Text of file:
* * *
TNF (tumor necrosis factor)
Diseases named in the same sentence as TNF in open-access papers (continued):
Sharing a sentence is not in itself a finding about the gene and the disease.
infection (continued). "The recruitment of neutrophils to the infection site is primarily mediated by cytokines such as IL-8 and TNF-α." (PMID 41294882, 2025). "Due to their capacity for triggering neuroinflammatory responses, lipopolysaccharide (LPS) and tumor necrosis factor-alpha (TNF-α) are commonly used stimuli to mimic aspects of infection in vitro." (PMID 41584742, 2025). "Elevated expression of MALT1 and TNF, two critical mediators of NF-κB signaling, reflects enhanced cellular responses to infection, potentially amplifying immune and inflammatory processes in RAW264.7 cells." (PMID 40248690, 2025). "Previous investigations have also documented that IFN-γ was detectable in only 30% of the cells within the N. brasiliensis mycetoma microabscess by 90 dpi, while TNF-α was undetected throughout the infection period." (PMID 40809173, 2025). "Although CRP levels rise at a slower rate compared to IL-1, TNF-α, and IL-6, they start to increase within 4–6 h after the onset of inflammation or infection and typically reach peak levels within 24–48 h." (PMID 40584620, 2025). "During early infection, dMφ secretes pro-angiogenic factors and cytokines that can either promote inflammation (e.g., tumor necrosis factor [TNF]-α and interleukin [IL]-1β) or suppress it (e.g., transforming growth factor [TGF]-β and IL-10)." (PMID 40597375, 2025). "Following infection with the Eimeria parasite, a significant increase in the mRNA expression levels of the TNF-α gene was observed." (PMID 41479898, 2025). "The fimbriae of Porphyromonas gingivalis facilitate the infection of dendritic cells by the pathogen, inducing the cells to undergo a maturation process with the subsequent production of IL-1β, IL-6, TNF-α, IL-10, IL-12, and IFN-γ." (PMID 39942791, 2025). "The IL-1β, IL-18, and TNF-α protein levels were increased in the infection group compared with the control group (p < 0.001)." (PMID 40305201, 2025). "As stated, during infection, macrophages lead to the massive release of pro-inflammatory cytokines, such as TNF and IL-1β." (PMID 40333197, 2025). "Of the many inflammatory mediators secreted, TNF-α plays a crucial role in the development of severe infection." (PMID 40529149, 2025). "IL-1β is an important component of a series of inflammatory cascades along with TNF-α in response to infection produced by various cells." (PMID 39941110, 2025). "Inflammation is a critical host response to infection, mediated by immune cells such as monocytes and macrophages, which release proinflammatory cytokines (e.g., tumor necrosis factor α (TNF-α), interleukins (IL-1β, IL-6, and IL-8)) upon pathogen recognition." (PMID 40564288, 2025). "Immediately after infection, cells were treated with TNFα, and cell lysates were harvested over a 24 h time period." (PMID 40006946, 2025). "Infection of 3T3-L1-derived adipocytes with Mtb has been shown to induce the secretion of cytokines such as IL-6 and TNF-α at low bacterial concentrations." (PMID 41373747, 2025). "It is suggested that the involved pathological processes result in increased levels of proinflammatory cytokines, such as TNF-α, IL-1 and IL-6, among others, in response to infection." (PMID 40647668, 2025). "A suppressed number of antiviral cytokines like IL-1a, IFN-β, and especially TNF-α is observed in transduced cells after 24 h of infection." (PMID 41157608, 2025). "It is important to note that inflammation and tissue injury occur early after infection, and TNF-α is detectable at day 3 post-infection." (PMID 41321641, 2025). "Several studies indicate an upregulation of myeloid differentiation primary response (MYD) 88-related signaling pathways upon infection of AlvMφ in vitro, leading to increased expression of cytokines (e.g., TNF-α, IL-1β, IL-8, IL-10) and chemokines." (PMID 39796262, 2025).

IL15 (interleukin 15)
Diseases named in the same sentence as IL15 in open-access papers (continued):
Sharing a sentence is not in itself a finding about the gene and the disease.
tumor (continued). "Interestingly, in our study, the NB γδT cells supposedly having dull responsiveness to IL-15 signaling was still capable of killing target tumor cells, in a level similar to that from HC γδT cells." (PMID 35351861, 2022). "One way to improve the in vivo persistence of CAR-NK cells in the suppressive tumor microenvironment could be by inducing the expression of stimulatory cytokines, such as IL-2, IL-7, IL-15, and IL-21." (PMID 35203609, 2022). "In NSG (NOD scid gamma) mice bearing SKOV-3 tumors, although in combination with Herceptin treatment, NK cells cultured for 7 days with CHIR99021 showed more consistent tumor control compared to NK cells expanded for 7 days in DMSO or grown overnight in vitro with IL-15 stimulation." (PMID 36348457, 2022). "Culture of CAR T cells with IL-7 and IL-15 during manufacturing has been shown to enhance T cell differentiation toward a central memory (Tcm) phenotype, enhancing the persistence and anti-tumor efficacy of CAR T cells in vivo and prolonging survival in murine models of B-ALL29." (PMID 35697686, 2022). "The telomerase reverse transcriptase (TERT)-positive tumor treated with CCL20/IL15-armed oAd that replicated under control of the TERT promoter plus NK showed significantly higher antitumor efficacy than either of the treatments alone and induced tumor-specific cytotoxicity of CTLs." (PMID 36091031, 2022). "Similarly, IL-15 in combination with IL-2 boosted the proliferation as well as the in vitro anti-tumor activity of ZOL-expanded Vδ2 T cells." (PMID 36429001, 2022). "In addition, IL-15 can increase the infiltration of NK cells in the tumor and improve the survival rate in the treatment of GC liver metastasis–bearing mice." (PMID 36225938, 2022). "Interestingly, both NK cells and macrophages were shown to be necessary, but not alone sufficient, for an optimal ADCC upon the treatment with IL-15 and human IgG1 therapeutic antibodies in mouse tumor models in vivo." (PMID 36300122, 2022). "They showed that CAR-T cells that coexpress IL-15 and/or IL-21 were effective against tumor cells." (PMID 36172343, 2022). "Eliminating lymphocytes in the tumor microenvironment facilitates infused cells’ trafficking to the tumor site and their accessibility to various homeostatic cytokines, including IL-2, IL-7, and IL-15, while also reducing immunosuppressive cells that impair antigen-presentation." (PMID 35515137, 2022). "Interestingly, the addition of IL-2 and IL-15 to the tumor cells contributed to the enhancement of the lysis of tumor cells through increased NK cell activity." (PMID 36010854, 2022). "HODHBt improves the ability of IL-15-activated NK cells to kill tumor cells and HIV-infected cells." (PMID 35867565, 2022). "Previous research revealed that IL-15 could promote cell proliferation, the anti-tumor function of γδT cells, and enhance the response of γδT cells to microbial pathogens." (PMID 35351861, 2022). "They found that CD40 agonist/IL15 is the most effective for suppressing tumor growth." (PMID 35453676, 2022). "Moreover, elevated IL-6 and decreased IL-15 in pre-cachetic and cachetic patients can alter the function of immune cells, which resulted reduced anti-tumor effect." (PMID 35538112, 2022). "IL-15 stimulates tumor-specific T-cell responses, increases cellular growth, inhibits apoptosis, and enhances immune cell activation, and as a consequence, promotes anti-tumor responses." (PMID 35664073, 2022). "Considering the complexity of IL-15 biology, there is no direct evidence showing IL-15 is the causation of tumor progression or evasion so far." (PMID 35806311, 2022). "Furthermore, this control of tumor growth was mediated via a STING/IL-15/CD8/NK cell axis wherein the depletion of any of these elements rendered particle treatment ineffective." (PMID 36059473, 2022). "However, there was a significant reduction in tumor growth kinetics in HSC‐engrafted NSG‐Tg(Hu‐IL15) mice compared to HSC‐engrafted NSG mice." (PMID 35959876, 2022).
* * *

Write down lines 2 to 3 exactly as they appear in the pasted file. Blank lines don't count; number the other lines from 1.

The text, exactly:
Diseases named in the same sentence as TNF in open-access papers (continued):
Sharing a sentence is not in itself a finding about the gene and the disease.